Pray for us, for the mission and above all for this people that welcomes us and that seeks and fights for life, day by day.

With lots of love,

CLM Carolina Fiúza

Ethiopia, missionary land

CLM Ethiopia
CLM Ethiopia

Dear Comboni Lay Missionaries and friends discerning the CLM vocation! We send you warm greetings from Awassa – a beautiful city in southern Ethiopia where CLM presence has continued for already 9 years. However, changes are coming and we invite you to make this change better.

In the beginning of May Madzia ends her mission in Ethiopia and in the beginning of June also Adela&Tobiasz go back to Poland. This practically means the end of CLM presence in Awassa. Hopefully it doesn’t mean the end of the CLM presence in Ethiopia. Pedro is already in Ethiopia studying Amharic language.

Throughout all these years we experienced very good cooperation with the Ethiopian Comboni Family. MCCJ are very open for CLM presence, understand our charism and are eager to help us to settle a stable, permanent and independent presence in Ethiopia. It would really be a pity not to continue our presence in Ethiopia.

CLM Ethiopia

We, as current Ethiopian CLM group, think that now came the best time to move our presence from Awassa to Gumuz, which is the region of first evangelization in north-west Ethiopia. Gumuz people were for long time discriminated by other Ethiopian tribes and until recent years excluded from society. Things started to change with arrival of Comboni missionaries less than 20 years ago, who has shared with them Good News and helped them socially, building educational and health facilities in 3 missions (Gilgel-Beles and Gublack run by Comboni Fathers and Mandura run by Comboni Sisters). Needs of missionaries, also lay missionaries, who would come to share their time and skills is huge, both in pastoral and social work. We have to admit that the work in Gumuz area may also be quite challenging, just to mention the hot climate, many cases of malaria and typhoid and Amharic language to learn… We are sure however that satisfaction would be greater than any obstacles.

Comboni Fathers would be very happy if our movement could open a community in Gumuz. But to achieve this aim, to run this mission, we need people. We are happy that Pedro is ready to go to Gumuz; also David and Carolina are about to come to Ethiopia. For sure we would need more CLMs ready to come, to live some years in Africa among the most needy. We encourage to come to Gumuz all discerning their missionary vocation and we are sure that Daniel Comboni would do the same!

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Greetings Tobiasz & Adela, Madzia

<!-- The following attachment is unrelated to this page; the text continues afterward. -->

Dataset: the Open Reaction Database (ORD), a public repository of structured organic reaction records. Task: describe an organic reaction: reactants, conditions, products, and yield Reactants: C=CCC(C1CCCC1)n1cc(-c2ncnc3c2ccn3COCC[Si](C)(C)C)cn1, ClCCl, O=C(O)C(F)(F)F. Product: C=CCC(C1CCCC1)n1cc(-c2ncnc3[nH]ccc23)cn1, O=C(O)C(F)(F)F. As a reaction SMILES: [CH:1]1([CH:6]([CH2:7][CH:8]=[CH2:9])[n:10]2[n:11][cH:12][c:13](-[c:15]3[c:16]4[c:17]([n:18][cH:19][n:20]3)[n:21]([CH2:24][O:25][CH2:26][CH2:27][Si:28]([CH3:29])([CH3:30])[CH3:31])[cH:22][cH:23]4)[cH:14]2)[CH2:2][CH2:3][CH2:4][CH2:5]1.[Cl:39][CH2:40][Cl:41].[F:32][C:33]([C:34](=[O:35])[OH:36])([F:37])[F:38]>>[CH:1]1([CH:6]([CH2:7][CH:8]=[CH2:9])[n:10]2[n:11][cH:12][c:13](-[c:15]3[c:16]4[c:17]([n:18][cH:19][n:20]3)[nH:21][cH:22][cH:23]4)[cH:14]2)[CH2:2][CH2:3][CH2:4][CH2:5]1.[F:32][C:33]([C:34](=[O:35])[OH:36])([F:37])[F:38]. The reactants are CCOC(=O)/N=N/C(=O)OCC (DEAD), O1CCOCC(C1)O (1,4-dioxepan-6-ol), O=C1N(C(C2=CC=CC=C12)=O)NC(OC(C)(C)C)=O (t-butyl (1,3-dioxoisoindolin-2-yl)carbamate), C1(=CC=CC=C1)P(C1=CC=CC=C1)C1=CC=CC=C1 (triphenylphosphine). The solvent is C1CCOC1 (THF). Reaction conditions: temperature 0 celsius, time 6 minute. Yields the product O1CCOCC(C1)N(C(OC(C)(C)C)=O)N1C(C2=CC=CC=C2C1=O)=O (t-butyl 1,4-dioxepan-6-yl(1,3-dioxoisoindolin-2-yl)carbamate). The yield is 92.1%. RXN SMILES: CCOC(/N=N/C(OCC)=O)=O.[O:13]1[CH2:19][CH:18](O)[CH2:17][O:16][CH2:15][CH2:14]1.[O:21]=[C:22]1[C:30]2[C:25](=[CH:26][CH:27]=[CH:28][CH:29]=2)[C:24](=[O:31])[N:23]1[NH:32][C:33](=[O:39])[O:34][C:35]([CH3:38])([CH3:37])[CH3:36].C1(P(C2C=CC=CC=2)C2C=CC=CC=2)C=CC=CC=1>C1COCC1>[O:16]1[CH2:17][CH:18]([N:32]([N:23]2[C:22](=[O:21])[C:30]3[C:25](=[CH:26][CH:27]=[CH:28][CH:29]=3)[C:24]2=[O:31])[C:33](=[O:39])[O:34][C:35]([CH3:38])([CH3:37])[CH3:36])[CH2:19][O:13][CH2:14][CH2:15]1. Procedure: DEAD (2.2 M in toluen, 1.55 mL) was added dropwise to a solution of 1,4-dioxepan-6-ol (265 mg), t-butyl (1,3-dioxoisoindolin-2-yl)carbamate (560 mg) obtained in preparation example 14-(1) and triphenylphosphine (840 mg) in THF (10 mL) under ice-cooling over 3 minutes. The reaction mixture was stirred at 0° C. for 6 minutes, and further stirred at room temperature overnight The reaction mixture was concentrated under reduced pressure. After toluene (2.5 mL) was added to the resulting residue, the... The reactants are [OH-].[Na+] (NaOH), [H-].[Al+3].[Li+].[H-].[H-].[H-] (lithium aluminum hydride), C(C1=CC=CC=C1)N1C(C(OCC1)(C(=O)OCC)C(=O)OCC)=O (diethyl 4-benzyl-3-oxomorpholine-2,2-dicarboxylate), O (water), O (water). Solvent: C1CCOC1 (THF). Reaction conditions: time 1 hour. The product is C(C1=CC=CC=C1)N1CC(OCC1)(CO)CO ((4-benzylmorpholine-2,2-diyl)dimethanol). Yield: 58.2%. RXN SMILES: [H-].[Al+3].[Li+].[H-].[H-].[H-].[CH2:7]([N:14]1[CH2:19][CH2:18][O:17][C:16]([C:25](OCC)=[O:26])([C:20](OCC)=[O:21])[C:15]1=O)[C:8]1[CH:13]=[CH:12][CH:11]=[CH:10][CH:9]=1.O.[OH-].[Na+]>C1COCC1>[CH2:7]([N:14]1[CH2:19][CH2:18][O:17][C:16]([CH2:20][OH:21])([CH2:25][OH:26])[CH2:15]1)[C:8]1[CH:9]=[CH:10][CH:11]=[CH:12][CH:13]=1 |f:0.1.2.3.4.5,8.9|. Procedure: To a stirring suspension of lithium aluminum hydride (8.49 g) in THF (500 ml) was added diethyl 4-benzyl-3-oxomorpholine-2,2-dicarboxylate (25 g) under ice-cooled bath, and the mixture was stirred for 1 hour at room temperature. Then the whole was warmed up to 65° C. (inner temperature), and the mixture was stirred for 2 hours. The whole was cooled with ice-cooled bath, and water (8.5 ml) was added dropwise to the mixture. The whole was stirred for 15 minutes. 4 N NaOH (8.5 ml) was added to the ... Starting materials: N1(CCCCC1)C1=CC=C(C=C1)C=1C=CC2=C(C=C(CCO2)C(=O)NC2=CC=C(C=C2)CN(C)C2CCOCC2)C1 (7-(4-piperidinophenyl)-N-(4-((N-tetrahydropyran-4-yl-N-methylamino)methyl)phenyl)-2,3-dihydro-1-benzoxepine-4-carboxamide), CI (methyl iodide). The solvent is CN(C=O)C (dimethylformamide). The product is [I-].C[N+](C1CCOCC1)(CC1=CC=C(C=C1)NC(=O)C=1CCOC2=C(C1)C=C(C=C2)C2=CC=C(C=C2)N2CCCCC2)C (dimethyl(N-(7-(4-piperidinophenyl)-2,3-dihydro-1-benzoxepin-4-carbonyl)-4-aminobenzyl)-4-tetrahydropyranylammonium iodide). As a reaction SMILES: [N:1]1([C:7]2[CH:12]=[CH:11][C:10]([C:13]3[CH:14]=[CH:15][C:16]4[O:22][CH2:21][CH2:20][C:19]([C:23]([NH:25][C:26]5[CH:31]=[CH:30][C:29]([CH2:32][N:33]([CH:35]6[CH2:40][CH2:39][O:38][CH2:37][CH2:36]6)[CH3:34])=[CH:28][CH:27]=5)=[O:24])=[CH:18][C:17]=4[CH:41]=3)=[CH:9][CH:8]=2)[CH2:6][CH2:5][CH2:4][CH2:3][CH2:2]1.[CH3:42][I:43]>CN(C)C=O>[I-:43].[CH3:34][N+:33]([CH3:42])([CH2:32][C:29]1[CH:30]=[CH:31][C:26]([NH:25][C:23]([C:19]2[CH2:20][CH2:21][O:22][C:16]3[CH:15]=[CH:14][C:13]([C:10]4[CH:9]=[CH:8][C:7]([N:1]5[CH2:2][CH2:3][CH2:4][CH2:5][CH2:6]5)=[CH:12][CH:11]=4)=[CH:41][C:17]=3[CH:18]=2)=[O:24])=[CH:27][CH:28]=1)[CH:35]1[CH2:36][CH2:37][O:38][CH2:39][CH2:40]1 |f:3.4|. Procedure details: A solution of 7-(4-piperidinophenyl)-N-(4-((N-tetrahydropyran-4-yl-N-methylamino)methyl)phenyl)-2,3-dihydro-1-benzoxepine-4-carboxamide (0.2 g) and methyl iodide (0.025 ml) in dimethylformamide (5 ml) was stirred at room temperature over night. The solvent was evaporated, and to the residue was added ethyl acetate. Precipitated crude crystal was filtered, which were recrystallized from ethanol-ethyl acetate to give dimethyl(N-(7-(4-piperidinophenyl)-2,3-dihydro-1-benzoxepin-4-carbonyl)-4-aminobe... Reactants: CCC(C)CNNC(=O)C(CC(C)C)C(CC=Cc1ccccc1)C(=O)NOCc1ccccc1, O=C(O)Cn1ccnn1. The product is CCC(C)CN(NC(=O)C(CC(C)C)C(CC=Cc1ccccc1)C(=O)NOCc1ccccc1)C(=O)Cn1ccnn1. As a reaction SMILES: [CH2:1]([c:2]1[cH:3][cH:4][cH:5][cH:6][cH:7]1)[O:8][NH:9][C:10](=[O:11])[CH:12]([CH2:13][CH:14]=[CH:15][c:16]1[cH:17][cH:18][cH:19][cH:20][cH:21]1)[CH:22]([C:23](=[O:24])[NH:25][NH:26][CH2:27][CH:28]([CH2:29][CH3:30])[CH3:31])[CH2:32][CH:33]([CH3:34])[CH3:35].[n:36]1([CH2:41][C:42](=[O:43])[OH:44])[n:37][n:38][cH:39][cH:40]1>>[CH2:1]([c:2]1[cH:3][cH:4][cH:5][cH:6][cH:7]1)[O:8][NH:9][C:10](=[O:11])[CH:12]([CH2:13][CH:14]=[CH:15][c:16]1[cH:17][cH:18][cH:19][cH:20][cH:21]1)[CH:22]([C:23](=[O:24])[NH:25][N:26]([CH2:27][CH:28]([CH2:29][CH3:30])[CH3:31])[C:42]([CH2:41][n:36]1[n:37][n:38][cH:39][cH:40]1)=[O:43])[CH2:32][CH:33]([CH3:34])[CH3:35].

CLM Ethiopia

First Impressions on Ethiopia

LMC Etiopia

Dear friends: I left Portugal on March 6, 2019 and arrived in Ethiopia on March 6, 2011. I am now younger.

Thanks to everyone for your expressions of affection and friendship. In my prayers I keep myself in the heart of God, because He, who loves us all and each one of us in particular, knows what is best for each of us.

This is why I am in Ethiopia. Because he, who loves me, knows what is best for me. I do not know for how long. I only know that I am here and each day is a new adventure, a sincere desire to live my mission where he sent me. I am fine! Even better, I am happy!

I am at the provincial house of the MCCJ of Ethiopia in Addis Ababa. This will be my home over the next few months while studying Amharic. Amharic is a difficult language. But, by the grace of God, up to now I have not yet fallen into the temptation of discouragement. I am strengthened by the desire to stay close to people, speak with them, be in communion.  And, unless you know Amharic, this is almost impossible or totally impossible.

LMC Etiopia

I love Ethiopia. I know that I will find difficult and hard moments of doubt and despair. But right now I am in love. And I want to live this moment intensely, because it is unique. I live in community with the MCCJ in Addis Ababa and I feel part of it. From the beginning they welcomed me in a wonderful way. Our days begin with the Eucharist and Lauds at 6:30. After breakfast, I go to school, which starts at 8:30 and ends at 12:00 noon. After lunch, I start studying. At 6:45 PM we pray Vespers and, after supper, we usually have some time together. The house is almost always full, since many missionaries traveling in Africa come through here. I was already able to meet some priests and even some bishops. I have already heard some beautiful and frightening stories. How hard is the mission sometimes… But always beautiful. Our lives are in the hands of God.

I already had the opportunity to be in Hawassa for a few days with the CLM stationed there. How nice it was. We even had a cake to celebrate my visit. In formation we learn that we must always have a good reception of the new CLM. And truly, to receive this warm reception and affection is in fact, extraordinary. For this, I am very grateful to the CLM in Ethiopia. In Hawassa, during a bicycle ride, I pinched both tires. It was a good baptism. This weekend I attended a retreat of Comboni Friends. It was very good. Here the celebration of Easter will take place a week after the celebration of Easter in Portugal. Taking advantage of a week’s vacation, I will go visit the mission among the Gumuz, the people with whom, God willing, I will work. I am enthused. Later I will let you know how it went. To all of you and your families I wish a holy Easter and o not forget that God loves us. Let us keep united in the love of God.